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Press Release Elderly West Springfield Man Dies in Smoking on Home Oxygen Fire

Press Release Fatal West Springfield Fire
For immediate release:
11/13/2017
  • Department of Fire Services

Media Contact

Jennifer Mieth, Public Information Officer

Poster Home Oxygen Safety

STOW — State Fire Marshal Peter J. Ostroskey, Hampden District Attorney Anthony D. Gulluni, West Springfield Fire Chief William Flaherty, and West Springfield Police Chief Ronald Campurciani said the victim injured in Friday’s fire at 51 Van Deene Avenue in West Springfield has died. His name will be released by the Hampden District Attorney’s Office once the Medical Examiner’s Office has completed the formal identification and next of kin notification. He is believed to be an elderly man who lived in the apartment.

The cause of the fire was smoking while using medical oxygen at home. The victim’s clothing ignited. He ran to the sink and tried to put the fire out with water.

The fire was jointly investigated by the West Springfield Fire and Police Departments and State Police assigned to both the Office of the State Fire Marshal and to the Office of the Hampden District Attorney.

Chief Flaherty said, “Our hearts go out to the victim’s family at this tragic loss. It is fortunate that no one else was injured in this fire. We are concerned that this behavior put everyone else in the building at risk.”

State Fire Marshal Ostroskey said, “When doctors and hospitals send patients home with medical oxygen, patients and families need education about the incredible fire dangers this poses and how to use it safely. Moreover, these very patients struggling to breathe, need every bit of help to quit that the health community can provide.”

Breathe Easy: Using Home Oxygen Safely

The Department of Fire Services has an educational campaign on home oxygen fire safety called, Breathe Easy: Using Home Oxygen Safely. People need to learn a few basic facts about home oxygen:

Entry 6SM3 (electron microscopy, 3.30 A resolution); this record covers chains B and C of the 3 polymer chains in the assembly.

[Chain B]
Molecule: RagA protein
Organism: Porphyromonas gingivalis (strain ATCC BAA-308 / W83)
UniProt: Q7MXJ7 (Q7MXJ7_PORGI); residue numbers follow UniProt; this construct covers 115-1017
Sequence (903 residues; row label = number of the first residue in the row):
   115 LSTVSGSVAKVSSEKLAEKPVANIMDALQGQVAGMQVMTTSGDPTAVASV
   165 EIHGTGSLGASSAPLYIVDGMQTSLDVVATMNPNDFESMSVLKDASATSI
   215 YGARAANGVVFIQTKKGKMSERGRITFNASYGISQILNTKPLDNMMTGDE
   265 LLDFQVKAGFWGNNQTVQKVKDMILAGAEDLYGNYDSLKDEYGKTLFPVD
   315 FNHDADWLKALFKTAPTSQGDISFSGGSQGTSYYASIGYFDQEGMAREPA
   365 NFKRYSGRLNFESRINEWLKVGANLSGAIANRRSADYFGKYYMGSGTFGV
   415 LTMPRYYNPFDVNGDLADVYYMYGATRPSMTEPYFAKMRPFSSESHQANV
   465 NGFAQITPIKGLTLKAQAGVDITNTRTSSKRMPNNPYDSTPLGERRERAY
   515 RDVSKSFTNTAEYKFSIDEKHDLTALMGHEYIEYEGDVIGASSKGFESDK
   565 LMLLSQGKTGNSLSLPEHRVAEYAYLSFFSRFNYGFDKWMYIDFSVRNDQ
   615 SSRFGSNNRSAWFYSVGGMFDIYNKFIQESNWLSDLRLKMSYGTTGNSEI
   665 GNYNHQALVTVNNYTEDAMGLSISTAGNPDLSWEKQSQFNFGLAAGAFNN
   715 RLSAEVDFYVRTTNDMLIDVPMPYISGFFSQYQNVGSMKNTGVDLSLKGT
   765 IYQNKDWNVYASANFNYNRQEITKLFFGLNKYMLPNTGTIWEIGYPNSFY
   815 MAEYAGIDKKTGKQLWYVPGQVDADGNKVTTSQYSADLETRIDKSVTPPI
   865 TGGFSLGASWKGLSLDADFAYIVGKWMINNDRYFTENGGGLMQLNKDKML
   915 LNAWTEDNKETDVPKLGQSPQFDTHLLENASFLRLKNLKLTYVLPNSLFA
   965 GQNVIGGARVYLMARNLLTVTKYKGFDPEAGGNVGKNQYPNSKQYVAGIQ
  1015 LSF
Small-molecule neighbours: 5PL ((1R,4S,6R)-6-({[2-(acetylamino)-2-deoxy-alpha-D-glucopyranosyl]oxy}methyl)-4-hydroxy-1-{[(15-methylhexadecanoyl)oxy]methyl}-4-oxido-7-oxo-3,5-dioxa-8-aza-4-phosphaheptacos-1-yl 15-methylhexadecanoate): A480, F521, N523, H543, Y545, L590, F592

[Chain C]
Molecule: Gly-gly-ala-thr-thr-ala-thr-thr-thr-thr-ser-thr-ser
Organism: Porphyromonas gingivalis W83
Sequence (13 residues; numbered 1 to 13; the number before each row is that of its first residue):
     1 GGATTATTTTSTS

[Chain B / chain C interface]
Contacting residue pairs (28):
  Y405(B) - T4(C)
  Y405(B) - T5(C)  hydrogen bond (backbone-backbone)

• Using home oxygen increases the risk of fires and burns.
  • When oxygen is used in the home, the amount of oxygen in air, furniture, bedding, clothing and hair goes up, making it easier for a fire to start and spread.
  • When more oxygen is in the air, fires burn hotter and faster.
  • Keep oxygen and tubing 10 feet away from heat sources such as candles, matches, lighters, heaters, woodstoves, electric razors, hair dryers, cooking stoves, and smoking materials.
  • Do not use petroleum-based products such as oil-based lip balms or lotions. They catch fire easily.

“In the last ten years, 20 people have died in fires where home oxygen was involved in the start or the rapid spread of the fire,” said Ostroskey. “I would ask doctors, families, patients and health care providers to share the information in our pamphlets. While smoking is not the only cause of these tragic fires, it is the most common one.”

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Department of Fire Services 

The Department of Fire Services provides training for firefighters, fire prevention, fire code enforcement, education to the general public, and oversees fire investigations through the Office of the State Fire Marshal. We support the fire service in the protection of life and property, promote and enhance firefighter safety, and provide fire service leadership through policy and legislation.

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